Funding: National Institute of Dental and Craniofacial Research, Head and Neck Cancer Specialized Programs of Research Excellence (SPORE) grant, National Cancer Institute and State of Michigan

Reference: Clinical Cancer Research, Vol. 16, No. 4, Feb. 15, 2010

Resources:

U-M Cancer AnswerLine,
800-865-1125
U-M Comprehensive Cancer Center,
www.mcancer.org

Nicole Fawcett | EurekAlert!
Further information:
http://www.umich.edu
http://www.mcancer.org

More articles from Studies and Analyses:

nachricht Real-time feedback helps save energy and water
08.02.2017 | Otto-Friedrich-Universität Bamberg

nachricht The Great Unknown: Risk-Taking Behavior in Adolescents
19.01.2017 | Max-Planck-Institut für Bildungsforschung

All articles from Studies and Analyses >>>

The most recent press releases about innovation >>>

Die letzten 5 Focus-News des innovations-reports im Überblick:

Im Focus: Breakthrough with a chain of gold atoms

In the field of nanoscience, an international team of physicists with participants from Konstanz has achieved a breakthrough in understanding heat transport

In the field of nanoscience, an international team of physicists with participants from Konstanz has achieved a breakthrough in understanding heat transport

Im Focus: DNA repair: a new letter in the cell alphabet

Results reveal how discoveries may be hidden in scientific “blind spots”

Cells need to repair damaged DNA in our genes to prevent the development of cancer and other diseases. Our cells therefore activate and send “repair-proteins”...

Im Focus: Dresdner scientists print tomorrow’s world

The Fraunhofer IWS Dresden and Technische Universität Dresden inaugurated their jointly operated Center for Additive Manufacturing Dresden (AMCD) with a festive ceremony on February 7, 2017. Scientists from various disciplines perform research on materials, additive manufacturing processes and innovative technologies, which build up components in a layer by layer process. This technology opens up new horizons for component design and combinations of functions. For example during fabrication, electrical conductors and sensors are already able to be additively manufactured into components. They provide information about stress conditions of a product during operation.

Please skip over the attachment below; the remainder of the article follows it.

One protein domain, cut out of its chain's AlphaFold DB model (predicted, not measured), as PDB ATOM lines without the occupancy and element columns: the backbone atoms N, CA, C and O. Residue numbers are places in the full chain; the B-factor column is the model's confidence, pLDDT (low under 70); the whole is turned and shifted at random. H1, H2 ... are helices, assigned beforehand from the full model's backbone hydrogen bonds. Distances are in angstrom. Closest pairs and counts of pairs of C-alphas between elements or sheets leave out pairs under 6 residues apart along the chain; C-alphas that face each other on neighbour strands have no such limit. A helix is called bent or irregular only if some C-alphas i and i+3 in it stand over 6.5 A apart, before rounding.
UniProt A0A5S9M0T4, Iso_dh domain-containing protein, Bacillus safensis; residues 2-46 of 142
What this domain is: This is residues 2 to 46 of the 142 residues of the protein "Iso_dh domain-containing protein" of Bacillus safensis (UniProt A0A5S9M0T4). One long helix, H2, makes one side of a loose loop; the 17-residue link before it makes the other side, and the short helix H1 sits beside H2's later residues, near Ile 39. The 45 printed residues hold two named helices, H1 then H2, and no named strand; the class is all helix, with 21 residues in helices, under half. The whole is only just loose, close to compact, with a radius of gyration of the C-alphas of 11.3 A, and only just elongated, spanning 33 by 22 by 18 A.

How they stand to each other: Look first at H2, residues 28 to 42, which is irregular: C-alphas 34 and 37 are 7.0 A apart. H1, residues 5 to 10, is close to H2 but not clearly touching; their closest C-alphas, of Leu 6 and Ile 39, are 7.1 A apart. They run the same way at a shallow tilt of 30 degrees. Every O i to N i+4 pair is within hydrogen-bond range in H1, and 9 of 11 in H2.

The 3D-printing technology, or additive manufacturing as it is often called, has long made the step out of scientific research laboratories into industrial...

Im Focus: Mimicking nature's cellular architectures via 3-D printing

Research offers new level of control over the structure of 3-D printed materials

Nature does amazing things with limited design materials. Grass, for example, can support its own weight, resist strong wind loads, and recover after being...

Im Focus: Three Magnetic States for Each Hole

Nanometer-scale magnetic perforated grids could create new possibilities for computing. Together with international colleagues, scientists from the Helmholtz Zentrum Dresden-Rossendorf (HZDR) have shown how a cobalt grid can be reliably programmed at room temperature. In addition they discovered that for every hole ("antidot") three magnetic states can be configured. The results have been published in the journal "Scientific Reports".

Physicist Dr. Rantej Bali from the HZDR, together with scientists from Singapore and Australia, designed a special grid structure in a thin layer of cobalt in...

All Focus news of the innovation-report >>>

Anzeige

Anzeige

Event News

Booth and panel discussion – The Lindau Nobel Laureate Meetings at the AAAS 2017 Annual Meeting

13.02.2017 | Event News

Complex Loading versus Hidden Reserves

10.02.2017 | Event News

International Conference on Crystal Growth in Freiburg

09.02.2017 | Event News

 
Latest News

Stingless bees have their nests protected by soldiers

24.02.2017 | Life Sciences

New risk factors for anxiety disorders

24.02.2017 | Life Sciences

MWC 2017: 5G Capital Berlin

24.02.2017 | Trade Fair News

VideoLinks
B2B-VideoLinks
More VideoLinks >>>